What makes a good showreel?

What do you like to see in a showreel? What drives you crazy? What are must haves and should nots?

Quality over quantity. EVERY TIME.


I love a before and after.

I do not love a “and here is every element added one by one and individually graded” however.


I was thinking the same thing! Where you just see every single cg pass wipe on “swoosh- swoosh- swoosh- swoosh”- by the end of the 15 swipes it’s kind of like, “wow that definitely looks a lot better than it did when it was just the ambient occlusion pass!” Haha


Great point. I don’t give a shit what passes you used. Just show me some amazing comp that has cg in it.

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I try to keep mine as short as possible, like, under two minutes. Beyond that, I’ve gotten very little feedback beyond “yep, seems like you know what you’re doing,” or silence. Also I feel like it rarely even gets asked for anymore, but it’s possible that it’s getting looked at before the salutary email goes out.

So in terms of what makes a showreel that will get you hired, my best guess is: decent range of stuff, before/after if you can wrangle them, keep it tight.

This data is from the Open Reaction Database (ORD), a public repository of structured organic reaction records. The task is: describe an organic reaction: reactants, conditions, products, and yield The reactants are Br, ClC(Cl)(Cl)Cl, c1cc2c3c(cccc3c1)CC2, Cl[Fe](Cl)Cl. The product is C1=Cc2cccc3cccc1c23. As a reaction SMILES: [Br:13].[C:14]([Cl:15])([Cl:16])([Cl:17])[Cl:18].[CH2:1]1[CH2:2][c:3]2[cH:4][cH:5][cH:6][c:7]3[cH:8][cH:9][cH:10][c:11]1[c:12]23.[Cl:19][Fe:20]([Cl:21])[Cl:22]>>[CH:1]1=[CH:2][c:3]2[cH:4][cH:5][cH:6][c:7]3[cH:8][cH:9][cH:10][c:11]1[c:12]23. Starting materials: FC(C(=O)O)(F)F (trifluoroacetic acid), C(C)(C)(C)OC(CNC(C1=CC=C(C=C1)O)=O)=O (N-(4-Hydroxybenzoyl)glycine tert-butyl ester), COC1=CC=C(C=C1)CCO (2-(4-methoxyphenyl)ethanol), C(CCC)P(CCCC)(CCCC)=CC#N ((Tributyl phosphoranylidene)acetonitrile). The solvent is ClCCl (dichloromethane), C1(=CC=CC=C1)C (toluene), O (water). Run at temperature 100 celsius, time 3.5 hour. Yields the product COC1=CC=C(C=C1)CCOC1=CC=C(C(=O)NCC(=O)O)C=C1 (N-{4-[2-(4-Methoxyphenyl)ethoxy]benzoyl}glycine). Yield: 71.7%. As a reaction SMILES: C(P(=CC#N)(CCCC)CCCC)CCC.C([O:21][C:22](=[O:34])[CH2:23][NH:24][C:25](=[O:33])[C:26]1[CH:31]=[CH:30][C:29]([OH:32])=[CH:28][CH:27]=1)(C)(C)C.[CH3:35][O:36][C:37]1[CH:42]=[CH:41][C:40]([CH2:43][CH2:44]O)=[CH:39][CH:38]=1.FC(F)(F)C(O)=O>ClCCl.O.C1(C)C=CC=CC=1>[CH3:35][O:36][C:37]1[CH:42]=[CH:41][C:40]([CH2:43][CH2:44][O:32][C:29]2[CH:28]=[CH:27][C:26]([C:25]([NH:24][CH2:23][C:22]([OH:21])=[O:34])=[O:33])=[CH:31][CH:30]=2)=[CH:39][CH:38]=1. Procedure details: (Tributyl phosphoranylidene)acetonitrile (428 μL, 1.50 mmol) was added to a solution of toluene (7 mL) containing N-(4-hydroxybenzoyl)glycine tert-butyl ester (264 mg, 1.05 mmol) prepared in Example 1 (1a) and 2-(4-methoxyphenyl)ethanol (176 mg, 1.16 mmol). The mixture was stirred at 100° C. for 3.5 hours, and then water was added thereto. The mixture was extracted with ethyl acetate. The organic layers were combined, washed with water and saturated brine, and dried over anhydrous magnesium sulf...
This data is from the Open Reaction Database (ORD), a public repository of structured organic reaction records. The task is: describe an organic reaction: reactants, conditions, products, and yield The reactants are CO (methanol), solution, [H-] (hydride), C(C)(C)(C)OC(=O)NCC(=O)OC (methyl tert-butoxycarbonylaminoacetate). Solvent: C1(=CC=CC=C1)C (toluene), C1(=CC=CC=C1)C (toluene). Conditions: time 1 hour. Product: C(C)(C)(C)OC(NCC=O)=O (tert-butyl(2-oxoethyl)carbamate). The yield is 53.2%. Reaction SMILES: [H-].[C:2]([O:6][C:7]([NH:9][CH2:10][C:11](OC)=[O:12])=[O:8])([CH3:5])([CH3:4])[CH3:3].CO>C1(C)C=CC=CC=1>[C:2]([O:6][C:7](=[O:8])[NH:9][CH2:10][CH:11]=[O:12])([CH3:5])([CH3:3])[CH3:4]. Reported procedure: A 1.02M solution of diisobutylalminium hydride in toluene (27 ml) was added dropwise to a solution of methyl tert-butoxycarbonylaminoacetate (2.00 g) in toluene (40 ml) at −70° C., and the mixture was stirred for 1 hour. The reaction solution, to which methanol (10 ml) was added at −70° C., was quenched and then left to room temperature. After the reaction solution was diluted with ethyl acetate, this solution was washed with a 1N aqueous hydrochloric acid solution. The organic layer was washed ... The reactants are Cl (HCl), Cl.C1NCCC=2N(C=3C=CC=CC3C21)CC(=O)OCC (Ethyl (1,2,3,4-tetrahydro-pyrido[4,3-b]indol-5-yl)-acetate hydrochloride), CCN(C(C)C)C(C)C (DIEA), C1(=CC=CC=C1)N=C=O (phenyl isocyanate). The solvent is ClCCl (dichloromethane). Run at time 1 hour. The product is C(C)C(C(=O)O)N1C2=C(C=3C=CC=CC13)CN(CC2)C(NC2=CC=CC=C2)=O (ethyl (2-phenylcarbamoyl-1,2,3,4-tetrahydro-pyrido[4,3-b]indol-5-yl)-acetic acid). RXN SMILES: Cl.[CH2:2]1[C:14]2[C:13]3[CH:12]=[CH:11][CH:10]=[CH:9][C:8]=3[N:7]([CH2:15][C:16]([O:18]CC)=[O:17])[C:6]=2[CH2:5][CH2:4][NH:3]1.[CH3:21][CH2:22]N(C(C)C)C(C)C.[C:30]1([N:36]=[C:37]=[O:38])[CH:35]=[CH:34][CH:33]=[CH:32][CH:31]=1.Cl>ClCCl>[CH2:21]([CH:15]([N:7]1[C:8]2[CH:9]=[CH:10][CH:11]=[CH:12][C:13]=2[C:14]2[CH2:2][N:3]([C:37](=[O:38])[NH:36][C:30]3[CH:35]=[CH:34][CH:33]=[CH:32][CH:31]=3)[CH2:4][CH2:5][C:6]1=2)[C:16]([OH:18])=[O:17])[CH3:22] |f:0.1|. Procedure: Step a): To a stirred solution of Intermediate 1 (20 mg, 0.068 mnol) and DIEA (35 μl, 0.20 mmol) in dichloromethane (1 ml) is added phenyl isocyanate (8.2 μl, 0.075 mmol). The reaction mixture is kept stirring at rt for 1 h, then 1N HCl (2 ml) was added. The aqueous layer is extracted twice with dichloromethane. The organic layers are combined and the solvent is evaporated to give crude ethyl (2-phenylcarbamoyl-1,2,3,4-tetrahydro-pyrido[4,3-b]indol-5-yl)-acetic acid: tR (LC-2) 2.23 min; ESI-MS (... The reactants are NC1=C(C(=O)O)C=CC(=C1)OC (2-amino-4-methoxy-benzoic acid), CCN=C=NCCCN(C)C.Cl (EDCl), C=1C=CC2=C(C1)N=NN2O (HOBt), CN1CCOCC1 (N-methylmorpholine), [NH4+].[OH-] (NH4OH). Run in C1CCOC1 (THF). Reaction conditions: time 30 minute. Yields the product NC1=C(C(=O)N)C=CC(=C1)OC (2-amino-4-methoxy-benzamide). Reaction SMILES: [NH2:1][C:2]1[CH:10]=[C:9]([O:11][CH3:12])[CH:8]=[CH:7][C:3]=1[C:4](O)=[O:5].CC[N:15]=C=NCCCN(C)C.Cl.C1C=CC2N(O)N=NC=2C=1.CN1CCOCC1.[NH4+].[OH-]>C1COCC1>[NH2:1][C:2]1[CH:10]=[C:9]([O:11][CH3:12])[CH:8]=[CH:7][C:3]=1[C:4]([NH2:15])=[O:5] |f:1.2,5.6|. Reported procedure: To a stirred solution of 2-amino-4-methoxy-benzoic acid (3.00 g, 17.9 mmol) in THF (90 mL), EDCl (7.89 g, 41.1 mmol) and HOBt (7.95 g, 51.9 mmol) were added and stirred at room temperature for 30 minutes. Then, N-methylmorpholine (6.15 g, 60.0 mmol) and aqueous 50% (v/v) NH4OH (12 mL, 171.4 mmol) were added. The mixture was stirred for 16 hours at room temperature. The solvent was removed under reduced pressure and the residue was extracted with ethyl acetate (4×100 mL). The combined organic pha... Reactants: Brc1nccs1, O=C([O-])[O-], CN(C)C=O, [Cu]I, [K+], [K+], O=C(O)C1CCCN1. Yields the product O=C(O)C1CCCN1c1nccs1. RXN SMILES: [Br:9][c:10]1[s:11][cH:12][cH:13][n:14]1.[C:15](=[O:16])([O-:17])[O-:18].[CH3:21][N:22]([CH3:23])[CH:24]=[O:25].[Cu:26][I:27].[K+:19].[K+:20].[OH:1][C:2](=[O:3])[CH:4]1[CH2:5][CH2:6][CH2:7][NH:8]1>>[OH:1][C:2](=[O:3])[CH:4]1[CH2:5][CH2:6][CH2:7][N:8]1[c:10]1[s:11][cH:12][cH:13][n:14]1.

A pet peeve: don’t set your name in Myriad or the Discreet font, people. Have some self respect.


And, you know, a music bed that won’t have them lunging to mute…


I default to Marilyn Manson’s “Personal Jesus”- people seem to like that one. Also, referring to your post above, I gotta think it’s probably like most any other industry and networking and knowing folks is way more important than any Vimeo page.

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Yeah but if you’re showing a before and after, it better be spot on amazing with perfect edges and no dodgy paint strokes.

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Hey man! It got past Netflix QC- that paint was a creative choice, vfx is about storytelling…


If it fits it ships! You know what I mean. :slight_smile:


Be more specific.